I am not shocked that Obama is full of sh*t -- all politicians are. But I am constantly surprised at just how awful the press has become.
Here was the Arizona Republic towing the government line, attempting to stampede the country into subsidizing the auto companies because bankruptcy would be a disaster:
Advocates for the nation's automakers are warning that the collapse of the Big Three - or even just General Motors - could set off a catastrophic chain reaction in the economy, eliminating up to 3 million jobs and depriving governments of more than $150 billion in tax revenue.
Industry supporters are offering such grim predictions as Congress weighs whether to bail out the nation's largest automakers, which are struggling to survive the steepest economic slide in decades.
Even if just GM collapsed, the failure could bring down the other two companies - and even the U.S. operations of foreign automakers - as parts suppliers run out of money and shut down....
Automakers say bankruptcy protection is not an option because people would be reluctant to make long-term car and truck purchases from companies that might not last the life of their vehicles.
There was absolutely no background on the chapter 11 process, or any mention by this reporter or in any subsequent AZ Republic article that bankrupcy meant anything but liquidation and disaster. Not even a hint that many large companies, including the largest company based in Phoenix -- US Airways -- have operated seamlessly through chapter 11.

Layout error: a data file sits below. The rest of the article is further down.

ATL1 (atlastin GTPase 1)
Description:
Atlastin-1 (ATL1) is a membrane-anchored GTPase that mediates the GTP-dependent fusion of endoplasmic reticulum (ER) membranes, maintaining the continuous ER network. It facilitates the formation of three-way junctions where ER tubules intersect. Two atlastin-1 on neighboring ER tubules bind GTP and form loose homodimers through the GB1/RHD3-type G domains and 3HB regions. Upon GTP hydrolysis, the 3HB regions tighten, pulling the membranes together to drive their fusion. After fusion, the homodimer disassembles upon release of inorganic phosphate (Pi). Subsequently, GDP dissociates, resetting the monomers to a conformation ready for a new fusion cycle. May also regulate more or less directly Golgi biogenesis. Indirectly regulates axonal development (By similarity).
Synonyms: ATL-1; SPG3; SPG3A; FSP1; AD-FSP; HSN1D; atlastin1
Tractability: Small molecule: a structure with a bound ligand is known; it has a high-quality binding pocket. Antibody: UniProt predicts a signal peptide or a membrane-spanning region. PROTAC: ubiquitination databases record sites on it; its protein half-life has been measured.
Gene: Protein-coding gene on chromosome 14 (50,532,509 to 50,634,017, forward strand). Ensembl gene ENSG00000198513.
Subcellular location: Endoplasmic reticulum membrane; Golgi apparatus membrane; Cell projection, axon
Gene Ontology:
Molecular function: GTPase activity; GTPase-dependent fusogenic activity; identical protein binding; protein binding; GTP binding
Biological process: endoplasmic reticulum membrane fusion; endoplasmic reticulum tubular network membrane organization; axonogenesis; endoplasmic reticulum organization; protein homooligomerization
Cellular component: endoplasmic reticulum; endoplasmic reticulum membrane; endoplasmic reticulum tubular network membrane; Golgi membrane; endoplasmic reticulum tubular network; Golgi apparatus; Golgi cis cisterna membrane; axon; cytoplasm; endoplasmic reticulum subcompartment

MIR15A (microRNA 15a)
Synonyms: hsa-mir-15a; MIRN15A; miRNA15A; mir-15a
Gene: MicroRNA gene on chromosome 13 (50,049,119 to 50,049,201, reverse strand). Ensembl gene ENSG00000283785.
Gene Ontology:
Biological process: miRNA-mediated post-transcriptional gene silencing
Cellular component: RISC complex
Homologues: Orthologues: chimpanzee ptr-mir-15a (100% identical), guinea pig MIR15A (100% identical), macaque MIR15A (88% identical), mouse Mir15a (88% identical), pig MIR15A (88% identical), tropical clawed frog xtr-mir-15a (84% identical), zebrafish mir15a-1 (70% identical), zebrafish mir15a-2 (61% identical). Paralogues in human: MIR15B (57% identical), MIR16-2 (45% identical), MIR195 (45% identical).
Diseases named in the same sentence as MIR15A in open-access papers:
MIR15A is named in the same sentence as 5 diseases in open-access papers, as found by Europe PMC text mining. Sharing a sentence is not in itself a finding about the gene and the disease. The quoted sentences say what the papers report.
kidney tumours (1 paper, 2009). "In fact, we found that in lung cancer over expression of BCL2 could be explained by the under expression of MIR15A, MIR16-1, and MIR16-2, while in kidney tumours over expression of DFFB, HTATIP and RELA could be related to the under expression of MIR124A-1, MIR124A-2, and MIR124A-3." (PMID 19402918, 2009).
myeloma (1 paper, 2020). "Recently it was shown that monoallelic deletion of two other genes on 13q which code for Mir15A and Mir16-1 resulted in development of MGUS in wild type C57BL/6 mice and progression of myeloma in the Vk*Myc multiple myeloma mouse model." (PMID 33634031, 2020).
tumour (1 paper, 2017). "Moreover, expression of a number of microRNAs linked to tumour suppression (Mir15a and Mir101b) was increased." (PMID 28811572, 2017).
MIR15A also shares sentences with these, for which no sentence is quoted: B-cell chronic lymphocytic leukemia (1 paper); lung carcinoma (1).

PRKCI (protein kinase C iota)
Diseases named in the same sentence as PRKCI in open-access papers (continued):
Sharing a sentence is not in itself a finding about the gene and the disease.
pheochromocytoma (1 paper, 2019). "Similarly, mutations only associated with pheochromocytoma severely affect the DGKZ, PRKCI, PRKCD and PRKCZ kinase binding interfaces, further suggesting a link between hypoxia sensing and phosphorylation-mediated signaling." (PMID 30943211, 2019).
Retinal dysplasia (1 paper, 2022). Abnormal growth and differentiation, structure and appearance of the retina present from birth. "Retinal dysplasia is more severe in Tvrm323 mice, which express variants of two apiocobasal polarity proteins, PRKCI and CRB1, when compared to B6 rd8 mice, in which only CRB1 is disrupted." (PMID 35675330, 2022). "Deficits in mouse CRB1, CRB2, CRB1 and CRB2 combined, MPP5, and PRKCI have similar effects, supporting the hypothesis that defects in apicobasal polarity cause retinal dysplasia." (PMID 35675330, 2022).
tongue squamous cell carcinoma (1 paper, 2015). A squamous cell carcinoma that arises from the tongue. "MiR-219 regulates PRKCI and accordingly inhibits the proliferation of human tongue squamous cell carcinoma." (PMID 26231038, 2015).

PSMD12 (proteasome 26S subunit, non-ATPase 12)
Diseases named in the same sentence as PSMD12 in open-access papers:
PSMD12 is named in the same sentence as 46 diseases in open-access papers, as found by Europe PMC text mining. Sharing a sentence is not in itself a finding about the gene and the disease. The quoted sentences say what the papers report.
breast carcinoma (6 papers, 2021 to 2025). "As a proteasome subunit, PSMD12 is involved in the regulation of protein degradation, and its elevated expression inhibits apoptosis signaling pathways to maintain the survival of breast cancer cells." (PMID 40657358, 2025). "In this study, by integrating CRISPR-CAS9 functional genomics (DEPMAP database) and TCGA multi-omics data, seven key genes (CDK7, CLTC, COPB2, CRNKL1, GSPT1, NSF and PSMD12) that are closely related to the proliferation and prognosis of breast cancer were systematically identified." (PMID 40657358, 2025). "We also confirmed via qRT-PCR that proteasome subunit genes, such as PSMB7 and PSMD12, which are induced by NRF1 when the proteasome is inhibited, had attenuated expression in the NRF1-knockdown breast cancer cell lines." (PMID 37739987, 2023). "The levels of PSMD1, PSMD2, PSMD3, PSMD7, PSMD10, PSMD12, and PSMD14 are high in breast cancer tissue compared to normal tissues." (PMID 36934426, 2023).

It was left to bloggers like myself to remind folks that the businesses and assets don't just go *poof* in a bankruptcy, and in fact it is generally in creditors' interests to have the company continue to operate.
So, now that Chrysler is heading for bankruptcy, Obama's incentives are now to make chapter 11 look friendly instead of menacing. And the AZ Republic is finally, after 6 months of coverage, explaining what this really means:
Bankruptcy doesn't mean the nation's No. 3 automaker will shut down. A Chapter 11 bankruptcy filing would allow a judge to decide how much the company's creditors would get while the company continues to operate. The goal is for the whole process to happen quickly, Obama said, perhaps within a couple months.
I thought this was priceless:
[Obama] said a group of investment firms and hedge funds were holding out for the prospect of an unjustified taxpayer bailout.
"I don't stand with them," Obama said at the White House event.
I actually don't think this is true -- as secured creditors, they are FIRST in line in a bankruptcy. Obama has effectively told them to voluntarily move to the back of the line, and they reasonably said "no way." Obama is miffed that they have not taken his royal direction, but I think they are correct they will get more out of a process run by bankruptcy law rather than one run by political pull.
But, even if hedge funds had this expectation of a taxpayer bailout, who in the hell do you think has given them reason to have this expectation? Can anyone say "moral hazard?"